Background: Bloodstream infections (BSI) are significant cause of mortality in patients worldwide. Among Gram-positive bacteria, Staphylococcus aureus (SA) is the most common pathogen that expresses virulence factors, develops resistance to antimicrobial agents and is prevalent in the hospital and the community settings. These features explain the need to monitor and report SA trends and patterns of antimicrobial resistance. We aimed to determine the characteristics of S. aureus bacteremia cases during one year study period and to describe the proportion of methicillin-susceptible Staphylococcus aureus (MSSA) and methicillin-resistant Staphylococcus aureus (MRSA) cases by site. Methods & Materials: The surveillance was based on a crosssectional study design. Bacteraemia cases were reported through an active, enhanced antimicrobial resistance surveillance programme and SA was initiated in September 2012. The data for a one year period was analyzed. Susceptibility testing was performed on MicroScan using PB28 panels for SA. We established MIC50 and MIC90 breakpoint values and the percentage of susceptibility. CLSI standards were applied for susceptibility breakpoints. We investigated the presence of beta-lactamases and mecA genes by PCR. Molecular typing was done using conventional typing methods. Results: During the study period, a total of 307 SA isolates were recorded, equally from each site, of which 254 isolates were received. From susceptibility testing performed, 95 (37%) isolates were MRSA. The proportion of MRSA decreased from 47% in 2012 to 33% in 2013. The most prevalent SCCmec type identified was SCCmec type III (67%) followed by types IV (33%). Clinically, the outcome of patients with MRSA did worse 22 (42%) died (p = 0.0042), had a hospital stay longer than 21 days (p = 0.022) and received antimicrobial treatment two months prior to admission (p = 0.016) compared to patients with MSSA. Empirical treatment of MRSA bacteraemia was appropriate in 24% of cases. Conclusion: There is a high percentage of MRSA at sentinel sites in Gauteng. The majority of isolates have been identified as SCCmec typeIII. A greater proportion of patients with MRSA had received previous antimicrobial agents and had a longer duration of hospitals stay. Infection control measures and appropriate use of antimicrobial agents are critical for the prevention of MRSA.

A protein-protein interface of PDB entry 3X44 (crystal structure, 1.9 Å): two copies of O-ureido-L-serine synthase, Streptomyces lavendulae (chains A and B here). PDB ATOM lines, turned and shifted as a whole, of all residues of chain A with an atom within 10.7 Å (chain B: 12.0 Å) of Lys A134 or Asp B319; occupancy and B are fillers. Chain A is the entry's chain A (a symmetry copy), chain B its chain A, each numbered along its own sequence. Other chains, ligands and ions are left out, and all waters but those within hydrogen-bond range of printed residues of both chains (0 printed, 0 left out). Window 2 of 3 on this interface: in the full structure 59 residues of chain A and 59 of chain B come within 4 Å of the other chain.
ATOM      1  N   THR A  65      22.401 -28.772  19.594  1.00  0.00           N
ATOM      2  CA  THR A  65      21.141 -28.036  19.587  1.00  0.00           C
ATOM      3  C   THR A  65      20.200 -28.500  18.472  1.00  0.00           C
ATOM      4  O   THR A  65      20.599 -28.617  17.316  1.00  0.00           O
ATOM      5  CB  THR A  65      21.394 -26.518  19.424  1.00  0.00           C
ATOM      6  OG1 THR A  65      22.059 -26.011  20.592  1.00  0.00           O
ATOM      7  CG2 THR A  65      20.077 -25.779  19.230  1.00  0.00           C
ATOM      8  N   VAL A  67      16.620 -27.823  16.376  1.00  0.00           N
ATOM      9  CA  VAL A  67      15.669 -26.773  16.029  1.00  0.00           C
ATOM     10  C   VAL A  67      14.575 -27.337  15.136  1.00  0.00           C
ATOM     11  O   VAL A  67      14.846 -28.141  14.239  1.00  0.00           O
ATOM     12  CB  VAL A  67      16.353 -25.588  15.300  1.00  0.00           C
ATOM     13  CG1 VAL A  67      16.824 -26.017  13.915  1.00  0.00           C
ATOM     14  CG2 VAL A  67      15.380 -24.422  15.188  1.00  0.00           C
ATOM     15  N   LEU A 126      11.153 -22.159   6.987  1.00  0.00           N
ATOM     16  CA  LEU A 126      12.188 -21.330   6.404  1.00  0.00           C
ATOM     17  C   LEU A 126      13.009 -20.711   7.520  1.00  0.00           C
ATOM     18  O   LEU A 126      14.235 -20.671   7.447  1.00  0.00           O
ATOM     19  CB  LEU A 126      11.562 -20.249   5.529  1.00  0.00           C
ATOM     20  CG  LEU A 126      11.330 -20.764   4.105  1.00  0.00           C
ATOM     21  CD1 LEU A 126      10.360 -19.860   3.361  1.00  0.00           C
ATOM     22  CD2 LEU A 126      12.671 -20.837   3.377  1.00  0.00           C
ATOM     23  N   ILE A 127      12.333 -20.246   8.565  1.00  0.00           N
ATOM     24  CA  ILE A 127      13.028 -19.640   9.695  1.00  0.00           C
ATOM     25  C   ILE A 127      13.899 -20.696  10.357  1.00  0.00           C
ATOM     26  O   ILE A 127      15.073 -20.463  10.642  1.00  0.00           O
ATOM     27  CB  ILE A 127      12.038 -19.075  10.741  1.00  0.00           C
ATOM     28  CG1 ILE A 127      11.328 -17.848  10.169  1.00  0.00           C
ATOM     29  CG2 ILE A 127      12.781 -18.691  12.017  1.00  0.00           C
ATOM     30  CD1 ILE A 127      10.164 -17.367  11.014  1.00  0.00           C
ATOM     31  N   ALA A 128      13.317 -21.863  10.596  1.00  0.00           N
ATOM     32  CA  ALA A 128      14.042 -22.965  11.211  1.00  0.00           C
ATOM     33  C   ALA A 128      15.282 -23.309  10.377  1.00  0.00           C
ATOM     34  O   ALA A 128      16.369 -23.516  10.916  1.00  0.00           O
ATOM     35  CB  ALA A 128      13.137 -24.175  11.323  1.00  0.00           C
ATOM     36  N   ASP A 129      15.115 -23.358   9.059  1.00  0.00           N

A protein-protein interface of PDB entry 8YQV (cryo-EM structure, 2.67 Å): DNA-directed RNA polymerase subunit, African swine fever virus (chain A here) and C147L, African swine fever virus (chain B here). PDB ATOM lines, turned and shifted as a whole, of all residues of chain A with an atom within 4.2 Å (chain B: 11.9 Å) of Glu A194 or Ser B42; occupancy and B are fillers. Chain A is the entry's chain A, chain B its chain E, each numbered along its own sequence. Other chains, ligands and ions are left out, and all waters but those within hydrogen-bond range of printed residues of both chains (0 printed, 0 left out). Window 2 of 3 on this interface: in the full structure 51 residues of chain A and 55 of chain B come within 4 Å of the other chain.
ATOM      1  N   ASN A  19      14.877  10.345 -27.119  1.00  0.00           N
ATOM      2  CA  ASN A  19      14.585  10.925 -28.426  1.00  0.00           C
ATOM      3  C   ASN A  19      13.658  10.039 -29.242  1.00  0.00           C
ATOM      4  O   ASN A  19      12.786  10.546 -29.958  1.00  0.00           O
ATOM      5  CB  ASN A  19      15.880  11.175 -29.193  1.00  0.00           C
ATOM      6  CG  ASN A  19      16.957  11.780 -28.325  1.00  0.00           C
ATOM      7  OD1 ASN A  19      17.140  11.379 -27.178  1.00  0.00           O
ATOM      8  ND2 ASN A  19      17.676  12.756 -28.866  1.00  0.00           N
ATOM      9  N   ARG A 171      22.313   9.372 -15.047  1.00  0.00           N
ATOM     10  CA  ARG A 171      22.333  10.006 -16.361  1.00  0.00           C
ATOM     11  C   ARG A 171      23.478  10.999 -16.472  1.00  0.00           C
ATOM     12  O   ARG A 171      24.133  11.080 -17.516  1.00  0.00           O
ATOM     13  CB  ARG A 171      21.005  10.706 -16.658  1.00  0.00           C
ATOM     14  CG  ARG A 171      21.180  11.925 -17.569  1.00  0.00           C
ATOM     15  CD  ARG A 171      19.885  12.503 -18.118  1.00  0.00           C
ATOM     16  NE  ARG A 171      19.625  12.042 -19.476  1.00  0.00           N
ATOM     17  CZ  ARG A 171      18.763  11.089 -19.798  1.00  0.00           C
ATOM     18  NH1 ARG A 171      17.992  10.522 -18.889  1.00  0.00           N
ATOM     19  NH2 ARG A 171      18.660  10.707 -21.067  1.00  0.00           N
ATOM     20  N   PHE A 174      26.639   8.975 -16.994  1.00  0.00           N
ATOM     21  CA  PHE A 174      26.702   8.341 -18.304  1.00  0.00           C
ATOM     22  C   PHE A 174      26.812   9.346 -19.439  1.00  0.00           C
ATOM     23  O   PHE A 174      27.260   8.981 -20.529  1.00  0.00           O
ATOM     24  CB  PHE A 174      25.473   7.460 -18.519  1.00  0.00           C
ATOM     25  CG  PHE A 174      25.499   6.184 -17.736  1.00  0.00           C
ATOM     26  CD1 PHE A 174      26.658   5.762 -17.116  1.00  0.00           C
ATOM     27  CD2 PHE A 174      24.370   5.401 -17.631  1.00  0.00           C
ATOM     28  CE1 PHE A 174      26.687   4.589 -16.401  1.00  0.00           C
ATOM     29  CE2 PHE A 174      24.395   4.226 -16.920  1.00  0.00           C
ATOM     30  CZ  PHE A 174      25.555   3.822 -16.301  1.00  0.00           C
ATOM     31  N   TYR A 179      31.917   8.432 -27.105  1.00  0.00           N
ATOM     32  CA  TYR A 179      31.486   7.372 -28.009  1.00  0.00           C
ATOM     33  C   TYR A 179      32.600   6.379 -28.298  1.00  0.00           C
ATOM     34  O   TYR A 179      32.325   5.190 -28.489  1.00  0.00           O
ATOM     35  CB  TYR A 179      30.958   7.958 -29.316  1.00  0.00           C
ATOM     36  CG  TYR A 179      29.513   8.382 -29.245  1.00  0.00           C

Perovic, O., Smidt, M. F., & Singh-Moodley, A. (2014). Enhanced surveillance of Staphylococcus aureus at Gauteng Academic Hospitals. International Journal of Infectious Diseases, 21, 110. https://doi.org/10.1016/j.ijid.2014.03.656